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This is a large, almost cosmopolitan family, most diverse in warm, dry regions of the world. In Australia, some members may be found almost anywhere except in shaded rainforests, in the alps and in saline habitats. The largest genus, Solanum, is most diverse in arid and semi-arid areas; many genera are restricted to south-western Western Australia.

Characteristic features of the family Solanaceae in Australia include:

  • shrubs or herbs, rarely climbers or small, soft-wooded trees, sometimes beset with straight spines or thorns, often stellate-hairy
  • leaves alternate, simple (sometimes deeply lobed), occasionally reduced to scales
  • flowers regular, usually borne in panicles or umbels, sometimes showy, usually white, blue or purple
  • sepals 5, petals 5 and fused into a tubular, salver-shaped or wheel-shaped (rotate) corolla
  • ovary superior, often with a nectary-disc at its base, developing into berries or capsules


Evergreen trees, or shrubs, or woody or herbaceous vines climbing by hooks, twining petioles or scrambling, or annual or perennial terrestrial herbs. Perennating by rhizomes or taproots. Vegetative reproduction absent, or by rhizomes. Leaves sometimes ±absent. Stems unarmed, or with prickles or spines arising from the stem surface, or with thorns or spines arising from the leaf axils. Internal secretions not obvious. Plants glabrous, or with simple, dendritic or stellate, glandular or non-glandular, unicellular, uniseriate or multiseriate hairs. Leaves well developed or much reduced (i.e. to scales, etc), alternate and spiral, cauline or both basal and cauline if herbs, petiolate or subsessile. Stipules and stipellae absent. Lamina simple, once compound or bicompound, unifoliolate, ?bifoliolate, ternate or imparipinnate, symmetric or conspicuously asymmetric, pinnatifid, pinnatisect, bipinnatifid, tripinnatifid, etc; lamina/lobes filiform, acicular, subulate, linear, lanceolate, ovate, elliptic, oblanceolate, oblong or orbicular; base cuneate, attenuate, rounded, oblique or rarely cordate; margins entire, dentate, serrate, sinuate or spiny, ±flat; venation pinnate, with the midrib conspicuous, and the tertiary venation reticulate or not; surfaces not punctate; herbaceous or succulent, rarely leathery; distinctive odour absent or foetid. Domatia absent, or consisting of hair tufts in the vein angles. Mostly with all the flowers bisexual, or rarely with bisexual and male flowers occurring on the same plant, or with male and female flowers occurring on separate plants. Inflorescences terminal, axillary, leaf opposed or intercalary, consisting of panicles, monochasial (raceme-like) cymes or solitary flowers. Bracts and bracteoles absent. Pollination by insects. Flowers odourless or fragrant, stalked. Floral disc present or absent; nectaries absent, or present on the disc or the carpels. Perianth of 2 dissimilar whorls. Calyx regular; segments fused, with 5 lobes, valvate or open in bud; calyx cup-shaped, bell-shaped, urn-shaped or tubular, herbaceous. Corolla regular or irregular; segments fused, with (4–) 5 lobes, alternating with the calyx lobes, valvate in bud; corolla wheel-shaped, bell-shaped, urn-shaped, funnel-shaped or tubular, 1-lipped, white, cream, yellow, orange, red, pink, magenta, purple, violet, blue or green, without contrasting markings, or streaked, spotted, etc, membranous; claws absent; lobes ±entire or notched, emarginate, bifid or bilobed. Fertile stamens 5, opposite to the calyx lobes, at least partly fused to the corolla, free of the ovary and style, distinct from each other or fused by their filaments into an open or closed tube, all ±equal or in 2 unequal pairs. Anthers dorsifixed or basifixed, versatile or not versatile, opening inwards or terminally by pores, by short slits or by longitudinal slits, 2-celled; appendages absent or apical. Ovary superior and sessile. Carpels 1–2, fused; ovary with 2 (–5) locules. Style terminal, single and unbranched, or single and branched above. Ovules 2–numerous per locule, stalked; placentation axile. Fruit a dry dehiscent capsule with irregular, septicidal, loculicidal or rarely with circumscissile dehiscence, or a fleshy indehiscent berry; the perianth on the maturing fruit deciduous, dry and persistent or growing larger. Disseminule macro-surface featureless, or with straight hairs; micro-surface ±smooth or reticulate, cream, yellow, orange, red, violet, green, brown, grey or black, without contrasting markings, or conspicuously patterned, glossy or dull. Seeds 2–numerous per fruit. Aril present or absent. Cotyledons 2. Embryo straight, curved or coiled.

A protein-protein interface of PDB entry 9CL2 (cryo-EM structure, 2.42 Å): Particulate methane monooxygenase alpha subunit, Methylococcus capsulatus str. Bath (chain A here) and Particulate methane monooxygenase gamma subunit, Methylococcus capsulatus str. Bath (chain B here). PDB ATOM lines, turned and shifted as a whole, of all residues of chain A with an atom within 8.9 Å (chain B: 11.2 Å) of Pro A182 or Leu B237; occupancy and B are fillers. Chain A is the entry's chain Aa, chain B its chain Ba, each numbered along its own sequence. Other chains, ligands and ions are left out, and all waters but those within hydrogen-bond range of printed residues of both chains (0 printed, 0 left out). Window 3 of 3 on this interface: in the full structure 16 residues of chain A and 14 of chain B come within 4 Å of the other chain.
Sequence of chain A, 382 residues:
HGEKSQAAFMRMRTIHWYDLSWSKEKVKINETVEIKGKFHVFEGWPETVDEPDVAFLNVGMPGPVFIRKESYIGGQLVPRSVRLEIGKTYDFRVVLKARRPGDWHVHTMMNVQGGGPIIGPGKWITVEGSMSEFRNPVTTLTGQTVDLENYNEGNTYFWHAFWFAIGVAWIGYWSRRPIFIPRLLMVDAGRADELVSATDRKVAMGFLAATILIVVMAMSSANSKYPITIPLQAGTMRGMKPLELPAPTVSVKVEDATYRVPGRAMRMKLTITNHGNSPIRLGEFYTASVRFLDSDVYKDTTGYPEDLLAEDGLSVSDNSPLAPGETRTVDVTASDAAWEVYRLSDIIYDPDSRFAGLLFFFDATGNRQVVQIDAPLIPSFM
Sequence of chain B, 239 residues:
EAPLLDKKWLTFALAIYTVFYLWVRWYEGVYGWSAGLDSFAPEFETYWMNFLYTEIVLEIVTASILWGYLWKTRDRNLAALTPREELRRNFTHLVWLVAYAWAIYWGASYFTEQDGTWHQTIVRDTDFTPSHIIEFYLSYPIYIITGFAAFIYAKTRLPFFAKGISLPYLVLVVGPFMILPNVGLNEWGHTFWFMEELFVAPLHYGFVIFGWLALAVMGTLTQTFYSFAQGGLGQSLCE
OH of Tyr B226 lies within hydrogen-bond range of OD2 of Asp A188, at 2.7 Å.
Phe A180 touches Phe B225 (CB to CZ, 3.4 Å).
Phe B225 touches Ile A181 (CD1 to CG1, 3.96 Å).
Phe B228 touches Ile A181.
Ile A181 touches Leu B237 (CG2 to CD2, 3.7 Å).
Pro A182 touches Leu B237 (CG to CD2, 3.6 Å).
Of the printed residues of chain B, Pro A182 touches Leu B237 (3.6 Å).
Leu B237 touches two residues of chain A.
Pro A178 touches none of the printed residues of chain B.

(Note: this description has been generated from the coded data compiled for the key. Any errors in the key data will be reflected in the descriptions.)

A treatment of the family Solanaceae has been published in:
Flora of Australia 29: 11-96.

Australian genera of Solanaceae (as recognised for the Flora of Australia)

† = some species native, others introduced
* = all species introduced


Anthocercis genistoides (flowers)
Photo: M.Fagg © ANBG 

Anthocercis viscosa (flowers)
Photo: A.S.George © A.S.George 

Anthotroche pannosa (flowers)
Photo: R.Hotchkiss © ANBG 

Cyphanthera anthocercidea (flowers)
Photo: D.Greig © ANBG